WASHINGTON — The Treasury Department announced it will invest up to $30 billion in a partnership with private investors to buy toxic securities from banks.
The Treasury has selected nine firms to act as fund managers and they will have to raise an initial $500 million each in order to qualify for government financing.
The program is significantly smaller than the Obama administration initially envisioned, in part because the health of the banking industry has improved and because investors are wary of partnering with the government.
The nine firms, selected by a committed that comprised career staffers at the Treasury Department are BlackRock Inc., Invesco Ltd., AllianceBernstein LP, Marathon Asset Management, Oaktree Capital Management, RLJ Western Asset Management, the TCW Group Inc., Wellington Management Co. and a partnership between Angelo, Gordon & Co. LP and GE Capital Real Estate. The Treasury Department was under pressure from Congress to include smaller firms, not just the largest money managers in the country. It has also picked 10 small, veteran, minority, and women-owned firms to partners with the selected fund managers. These firms include CastleOak Securities, Muriel Seibert & Co. Inc., Blaylock Robert Van and Altura Capital Group.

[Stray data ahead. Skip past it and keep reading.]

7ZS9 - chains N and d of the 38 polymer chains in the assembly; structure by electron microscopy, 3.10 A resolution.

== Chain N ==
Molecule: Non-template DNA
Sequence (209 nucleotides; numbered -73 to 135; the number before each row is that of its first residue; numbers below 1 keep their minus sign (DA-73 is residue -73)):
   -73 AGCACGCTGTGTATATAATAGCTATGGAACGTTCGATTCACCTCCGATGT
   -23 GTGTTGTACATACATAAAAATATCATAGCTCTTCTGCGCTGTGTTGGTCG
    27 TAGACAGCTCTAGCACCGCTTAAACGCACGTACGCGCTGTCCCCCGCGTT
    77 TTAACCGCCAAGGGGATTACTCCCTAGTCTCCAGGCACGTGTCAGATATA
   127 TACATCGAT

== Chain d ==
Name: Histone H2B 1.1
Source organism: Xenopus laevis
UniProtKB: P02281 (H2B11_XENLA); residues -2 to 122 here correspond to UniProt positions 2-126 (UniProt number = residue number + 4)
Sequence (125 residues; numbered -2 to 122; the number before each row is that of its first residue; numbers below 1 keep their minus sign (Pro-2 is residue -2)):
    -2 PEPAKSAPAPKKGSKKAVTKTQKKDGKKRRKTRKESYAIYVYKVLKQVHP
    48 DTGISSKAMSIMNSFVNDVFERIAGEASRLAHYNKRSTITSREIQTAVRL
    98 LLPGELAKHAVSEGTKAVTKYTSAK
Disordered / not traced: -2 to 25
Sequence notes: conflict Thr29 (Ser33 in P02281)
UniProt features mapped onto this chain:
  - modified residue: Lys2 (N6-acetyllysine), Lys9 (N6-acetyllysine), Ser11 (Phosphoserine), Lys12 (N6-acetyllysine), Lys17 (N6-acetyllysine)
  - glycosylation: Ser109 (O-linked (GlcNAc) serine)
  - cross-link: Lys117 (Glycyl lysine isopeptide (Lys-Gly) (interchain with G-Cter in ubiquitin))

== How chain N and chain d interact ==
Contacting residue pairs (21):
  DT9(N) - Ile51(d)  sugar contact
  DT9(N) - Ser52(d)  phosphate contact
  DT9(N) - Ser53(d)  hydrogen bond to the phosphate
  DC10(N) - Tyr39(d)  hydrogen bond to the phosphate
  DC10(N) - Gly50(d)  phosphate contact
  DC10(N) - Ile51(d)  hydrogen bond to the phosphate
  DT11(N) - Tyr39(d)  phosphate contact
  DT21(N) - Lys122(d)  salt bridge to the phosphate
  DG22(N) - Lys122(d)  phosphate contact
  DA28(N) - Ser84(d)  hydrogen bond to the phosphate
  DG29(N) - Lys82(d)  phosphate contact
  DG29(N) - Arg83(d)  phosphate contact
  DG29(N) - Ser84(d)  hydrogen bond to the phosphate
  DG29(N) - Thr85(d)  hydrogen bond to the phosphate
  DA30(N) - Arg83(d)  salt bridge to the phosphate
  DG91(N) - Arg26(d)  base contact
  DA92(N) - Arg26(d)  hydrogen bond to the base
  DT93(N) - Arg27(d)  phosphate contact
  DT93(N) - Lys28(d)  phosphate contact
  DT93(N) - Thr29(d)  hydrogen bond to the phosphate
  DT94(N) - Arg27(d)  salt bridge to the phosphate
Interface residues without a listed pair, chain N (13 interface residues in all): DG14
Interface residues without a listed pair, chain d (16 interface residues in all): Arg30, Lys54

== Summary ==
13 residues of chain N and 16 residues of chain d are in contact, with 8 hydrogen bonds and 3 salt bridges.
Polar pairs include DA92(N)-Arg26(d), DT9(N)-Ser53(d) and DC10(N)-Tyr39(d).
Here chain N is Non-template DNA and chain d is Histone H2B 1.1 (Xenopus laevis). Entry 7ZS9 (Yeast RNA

The program, known as the Public Private Investment Partnership, or PPIP, will focus on helping banks sell real-estate related investments, initially targeting commercial and residential mortgage backed securities. It is unclear how large the program will be, in part because it is unknown how much money the fund managers will be able to raise. The program could grow and Treasury may select additional fund managers beyond this first group.